He gives credit to his father for some of his interest in history. His dad was an antique furniture dealer and collector and Fair watched him restore things to their former glory.

“I have really enjoyed the idea of getting trains out of basements and attics to be put back into circulation and to be loved and appreciated,” he said. “The older generation remembers the 4×8 sheet of plywood in the basement with the Lionel or American Flyer trains running around.”

Acquisitions come from estate sales, paper ads and his shop. The store has both new and used trains in all scales from N (little) to G (large) along with accessories and other hidden treasures that are train related. Train people collect all different-sized trains and railroad names.

The Train Place has all trains and accessories for the adult model railroad hobbyist, as well as a train play area for young children.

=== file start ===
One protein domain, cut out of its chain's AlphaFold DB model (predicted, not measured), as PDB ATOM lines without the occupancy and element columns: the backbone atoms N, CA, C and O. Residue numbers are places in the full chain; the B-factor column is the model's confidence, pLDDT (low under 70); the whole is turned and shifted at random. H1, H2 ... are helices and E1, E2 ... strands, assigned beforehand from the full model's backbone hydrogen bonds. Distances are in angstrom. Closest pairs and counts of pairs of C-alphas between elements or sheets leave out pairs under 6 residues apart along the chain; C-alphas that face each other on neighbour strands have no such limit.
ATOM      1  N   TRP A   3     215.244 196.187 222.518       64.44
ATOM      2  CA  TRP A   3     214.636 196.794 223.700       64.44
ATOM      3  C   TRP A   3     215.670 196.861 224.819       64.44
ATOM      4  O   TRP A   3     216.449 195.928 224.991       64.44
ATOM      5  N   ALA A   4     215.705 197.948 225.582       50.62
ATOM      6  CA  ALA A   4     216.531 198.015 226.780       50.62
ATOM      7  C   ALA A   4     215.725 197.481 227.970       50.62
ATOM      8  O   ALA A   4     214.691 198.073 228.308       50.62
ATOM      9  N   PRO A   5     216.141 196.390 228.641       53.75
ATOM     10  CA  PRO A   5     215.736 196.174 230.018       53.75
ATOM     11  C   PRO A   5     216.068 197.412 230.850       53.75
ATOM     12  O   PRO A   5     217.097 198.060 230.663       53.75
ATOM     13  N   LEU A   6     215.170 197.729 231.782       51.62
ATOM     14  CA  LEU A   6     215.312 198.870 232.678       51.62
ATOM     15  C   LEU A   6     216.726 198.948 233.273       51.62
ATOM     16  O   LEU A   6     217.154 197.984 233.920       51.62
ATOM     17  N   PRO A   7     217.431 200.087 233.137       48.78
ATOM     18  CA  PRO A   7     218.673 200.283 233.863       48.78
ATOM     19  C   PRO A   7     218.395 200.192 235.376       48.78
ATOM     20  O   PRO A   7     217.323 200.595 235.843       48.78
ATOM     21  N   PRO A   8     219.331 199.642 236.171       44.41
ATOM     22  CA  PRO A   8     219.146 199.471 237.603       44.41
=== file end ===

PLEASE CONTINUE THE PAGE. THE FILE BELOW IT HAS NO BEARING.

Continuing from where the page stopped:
“The hobby brings back great memories for everyone when they walk into my shop. I have my regulars and people of all ages just starting in the hobby. I really enjoy making people happy,” he said.

Dick Budgeon, 86, lives in Victor and frequents The Train Place two or three times a week. As a child, he and his brother had model trains. His wife, Donna, bought him a train after their kids had grown and left the house.

“I thought it would be fun, but I didn’t imagine anything like this,” she quipped.

“This” refers to a 19.5-foot by 4.5-foot train layout in their basement. “He was going to design the train layout and I was going to design the scenery. That didn’t last long. He ended up wanting to do it all.”